Article by Rachel Aiello, CTV News
The federal point-man on pot, Bill Blair, says that if the legislation to legalize marijuana passes by the end of the week, the government will eye a September date to implement the new regime.
“Upon Royal Assent a decision will be made by the government as to a date of implementation,” Blair said in an interview on CTV’s Question Period. “We’re probably looking at a date of implementation somewhere towards the beginning of September, perhaps mid-September.”
The Cannabis Act is currently in a temporary state of legislative limbo, after the House of Commons rose early Friday following a 12-hour voting marathon.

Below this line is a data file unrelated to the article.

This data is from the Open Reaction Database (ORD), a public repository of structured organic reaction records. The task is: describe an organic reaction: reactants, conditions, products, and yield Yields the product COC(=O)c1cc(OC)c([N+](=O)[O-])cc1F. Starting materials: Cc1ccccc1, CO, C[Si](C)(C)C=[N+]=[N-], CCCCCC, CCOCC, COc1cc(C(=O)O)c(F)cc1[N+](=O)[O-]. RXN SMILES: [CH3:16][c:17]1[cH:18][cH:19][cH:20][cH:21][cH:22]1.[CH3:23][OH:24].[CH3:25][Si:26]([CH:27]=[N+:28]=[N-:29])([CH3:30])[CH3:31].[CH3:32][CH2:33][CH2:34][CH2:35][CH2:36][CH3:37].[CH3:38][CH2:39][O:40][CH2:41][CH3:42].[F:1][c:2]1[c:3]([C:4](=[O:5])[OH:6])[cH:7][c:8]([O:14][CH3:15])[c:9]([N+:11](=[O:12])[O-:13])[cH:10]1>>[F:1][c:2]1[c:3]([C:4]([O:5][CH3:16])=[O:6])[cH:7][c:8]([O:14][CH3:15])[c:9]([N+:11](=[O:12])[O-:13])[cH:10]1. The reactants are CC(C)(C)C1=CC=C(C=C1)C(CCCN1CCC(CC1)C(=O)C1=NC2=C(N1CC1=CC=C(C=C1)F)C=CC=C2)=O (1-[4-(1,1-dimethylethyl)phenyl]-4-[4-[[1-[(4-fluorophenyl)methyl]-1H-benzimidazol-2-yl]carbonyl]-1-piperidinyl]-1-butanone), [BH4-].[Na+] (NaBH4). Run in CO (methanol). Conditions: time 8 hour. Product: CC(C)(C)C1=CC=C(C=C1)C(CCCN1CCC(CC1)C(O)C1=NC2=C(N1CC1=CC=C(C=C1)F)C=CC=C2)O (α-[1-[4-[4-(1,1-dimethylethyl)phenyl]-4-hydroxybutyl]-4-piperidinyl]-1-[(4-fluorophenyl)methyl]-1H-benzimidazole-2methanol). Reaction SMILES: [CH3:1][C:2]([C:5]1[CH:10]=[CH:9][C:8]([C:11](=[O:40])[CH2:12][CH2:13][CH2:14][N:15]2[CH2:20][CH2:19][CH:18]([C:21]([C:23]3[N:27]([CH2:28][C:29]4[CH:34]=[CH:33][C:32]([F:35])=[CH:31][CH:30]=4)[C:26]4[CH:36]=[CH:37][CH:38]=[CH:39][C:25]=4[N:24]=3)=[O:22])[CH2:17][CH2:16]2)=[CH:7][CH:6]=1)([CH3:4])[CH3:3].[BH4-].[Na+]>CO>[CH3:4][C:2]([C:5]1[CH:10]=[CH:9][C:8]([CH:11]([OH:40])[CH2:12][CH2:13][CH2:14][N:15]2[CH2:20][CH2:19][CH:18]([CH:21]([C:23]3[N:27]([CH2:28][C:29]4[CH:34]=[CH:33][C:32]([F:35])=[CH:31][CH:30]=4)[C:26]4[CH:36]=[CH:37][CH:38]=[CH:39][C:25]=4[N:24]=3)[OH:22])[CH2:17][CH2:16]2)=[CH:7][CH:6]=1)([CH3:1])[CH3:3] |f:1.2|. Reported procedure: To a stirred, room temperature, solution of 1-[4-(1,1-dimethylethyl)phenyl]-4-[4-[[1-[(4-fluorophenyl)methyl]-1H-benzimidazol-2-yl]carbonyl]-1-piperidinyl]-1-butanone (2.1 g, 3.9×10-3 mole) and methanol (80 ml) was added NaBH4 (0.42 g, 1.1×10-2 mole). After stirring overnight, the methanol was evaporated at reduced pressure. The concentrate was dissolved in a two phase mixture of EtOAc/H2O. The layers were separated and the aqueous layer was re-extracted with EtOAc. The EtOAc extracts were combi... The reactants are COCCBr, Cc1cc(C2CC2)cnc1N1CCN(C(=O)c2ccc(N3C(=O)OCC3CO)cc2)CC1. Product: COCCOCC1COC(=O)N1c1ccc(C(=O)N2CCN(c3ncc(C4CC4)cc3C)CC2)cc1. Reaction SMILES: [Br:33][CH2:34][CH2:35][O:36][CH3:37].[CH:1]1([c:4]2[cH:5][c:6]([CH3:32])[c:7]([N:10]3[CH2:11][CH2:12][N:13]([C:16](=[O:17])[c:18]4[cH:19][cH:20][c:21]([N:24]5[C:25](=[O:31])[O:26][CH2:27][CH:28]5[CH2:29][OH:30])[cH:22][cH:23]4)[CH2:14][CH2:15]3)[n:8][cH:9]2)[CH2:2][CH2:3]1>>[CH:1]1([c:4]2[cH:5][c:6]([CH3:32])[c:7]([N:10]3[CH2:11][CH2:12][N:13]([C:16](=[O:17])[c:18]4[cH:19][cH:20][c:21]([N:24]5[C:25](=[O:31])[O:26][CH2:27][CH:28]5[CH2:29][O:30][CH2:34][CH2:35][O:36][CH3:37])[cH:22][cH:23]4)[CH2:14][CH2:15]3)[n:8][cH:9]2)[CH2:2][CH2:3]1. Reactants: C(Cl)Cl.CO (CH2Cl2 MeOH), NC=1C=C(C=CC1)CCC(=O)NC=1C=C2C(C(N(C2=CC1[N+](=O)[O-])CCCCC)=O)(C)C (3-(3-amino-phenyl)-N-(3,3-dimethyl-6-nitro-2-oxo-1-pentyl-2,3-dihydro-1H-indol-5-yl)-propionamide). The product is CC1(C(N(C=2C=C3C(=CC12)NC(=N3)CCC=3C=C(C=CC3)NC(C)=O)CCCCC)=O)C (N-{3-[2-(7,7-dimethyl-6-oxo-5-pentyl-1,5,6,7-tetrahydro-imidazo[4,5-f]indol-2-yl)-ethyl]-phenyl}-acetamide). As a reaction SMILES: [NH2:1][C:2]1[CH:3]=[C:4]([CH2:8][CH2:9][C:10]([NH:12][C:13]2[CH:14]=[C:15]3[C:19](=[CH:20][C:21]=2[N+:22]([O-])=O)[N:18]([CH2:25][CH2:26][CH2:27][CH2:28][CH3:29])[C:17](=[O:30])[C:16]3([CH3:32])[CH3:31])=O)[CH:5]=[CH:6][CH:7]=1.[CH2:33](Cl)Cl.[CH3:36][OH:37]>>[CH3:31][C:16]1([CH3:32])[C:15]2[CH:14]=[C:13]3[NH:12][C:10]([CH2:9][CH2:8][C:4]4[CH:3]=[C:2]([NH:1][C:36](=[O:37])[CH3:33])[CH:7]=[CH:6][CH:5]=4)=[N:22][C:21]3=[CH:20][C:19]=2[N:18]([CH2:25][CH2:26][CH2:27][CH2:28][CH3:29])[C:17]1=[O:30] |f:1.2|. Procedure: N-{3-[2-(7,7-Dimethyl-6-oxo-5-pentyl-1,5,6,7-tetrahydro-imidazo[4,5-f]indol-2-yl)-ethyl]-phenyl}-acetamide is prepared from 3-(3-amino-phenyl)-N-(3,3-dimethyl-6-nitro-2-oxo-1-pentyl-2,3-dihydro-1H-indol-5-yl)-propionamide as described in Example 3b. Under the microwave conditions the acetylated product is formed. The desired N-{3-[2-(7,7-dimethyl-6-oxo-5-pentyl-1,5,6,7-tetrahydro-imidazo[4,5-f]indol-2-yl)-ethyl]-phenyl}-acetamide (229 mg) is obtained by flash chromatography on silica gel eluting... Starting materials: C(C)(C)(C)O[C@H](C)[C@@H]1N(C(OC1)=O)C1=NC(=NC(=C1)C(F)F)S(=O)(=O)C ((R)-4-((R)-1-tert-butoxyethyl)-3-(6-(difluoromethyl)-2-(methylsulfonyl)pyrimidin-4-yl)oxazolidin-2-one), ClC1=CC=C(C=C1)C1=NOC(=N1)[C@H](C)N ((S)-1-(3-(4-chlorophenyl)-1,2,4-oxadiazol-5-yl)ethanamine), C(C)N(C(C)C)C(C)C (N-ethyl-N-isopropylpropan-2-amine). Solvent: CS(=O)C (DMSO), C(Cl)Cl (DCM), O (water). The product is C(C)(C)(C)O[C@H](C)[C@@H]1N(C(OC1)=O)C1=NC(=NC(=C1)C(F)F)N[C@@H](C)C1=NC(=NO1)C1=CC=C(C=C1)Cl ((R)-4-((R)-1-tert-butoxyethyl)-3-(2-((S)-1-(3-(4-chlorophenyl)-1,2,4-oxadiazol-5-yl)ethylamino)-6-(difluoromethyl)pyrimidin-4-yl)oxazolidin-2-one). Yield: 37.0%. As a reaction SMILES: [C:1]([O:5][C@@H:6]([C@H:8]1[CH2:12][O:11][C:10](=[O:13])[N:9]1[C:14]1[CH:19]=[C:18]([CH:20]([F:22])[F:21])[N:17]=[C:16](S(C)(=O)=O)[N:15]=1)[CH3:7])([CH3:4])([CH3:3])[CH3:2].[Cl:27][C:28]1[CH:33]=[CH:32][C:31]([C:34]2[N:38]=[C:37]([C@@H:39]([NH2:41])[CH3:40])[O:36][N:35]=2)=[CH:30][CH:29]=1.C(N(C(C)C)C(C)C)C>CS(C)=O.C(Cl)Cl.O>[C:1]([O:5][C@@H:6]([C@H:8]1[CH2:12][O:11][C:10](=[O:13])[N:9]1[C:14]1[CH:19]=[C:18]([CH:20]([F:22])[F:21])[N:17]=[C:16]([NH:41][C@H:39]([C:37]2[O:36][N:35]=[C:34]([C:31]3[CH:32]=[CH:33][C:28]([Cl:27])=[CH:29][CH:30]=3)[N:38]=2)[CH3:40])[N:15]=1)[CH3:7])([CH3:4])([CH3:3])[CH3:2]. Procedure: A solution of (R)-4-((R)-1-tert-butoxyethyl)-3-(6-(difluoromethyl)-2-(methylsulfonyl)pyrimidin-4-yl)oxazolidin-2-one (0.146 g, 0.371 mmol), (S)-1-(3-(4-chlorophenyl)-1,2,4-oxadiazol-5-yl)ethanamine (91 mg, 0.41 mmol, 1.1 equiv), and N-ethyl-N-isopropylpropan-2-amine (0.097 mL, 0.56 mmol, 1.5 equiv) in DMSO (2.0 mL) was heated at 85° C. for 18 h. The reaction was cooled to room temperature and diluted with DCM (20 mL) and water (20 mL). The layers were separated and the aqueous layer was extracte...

On Wednesday the Liberals tabled their response to the more than 40 amendments made to Bill C-45 by the Senate. The government is accepting most of the Senate’s changes, but several substantive ones didn’t make the cut.
The government says it agrees with, and will accept, 26 largely technical proposed amendments to the legislation, which set out the parameters for the production, possession, and sale of legal recreational marijuana for Canadians over the age of 18.
But it “respectfully disagrees” with 13 other changes, including amendments that would give the provinces and territories the power to ban home-grown marijuana, prohibit pot producers from distributing branded merchandise, and set up a registry for shareholders involved in marijuana companies.
After around two hours of debate — during which Health Minister Ginette Petitpas Taylor defended the decision amid criticism from the opposition over remaining issues with the proposed law — the government imposed a motion to limit the remaining amount of time there will be to discuss the amendments.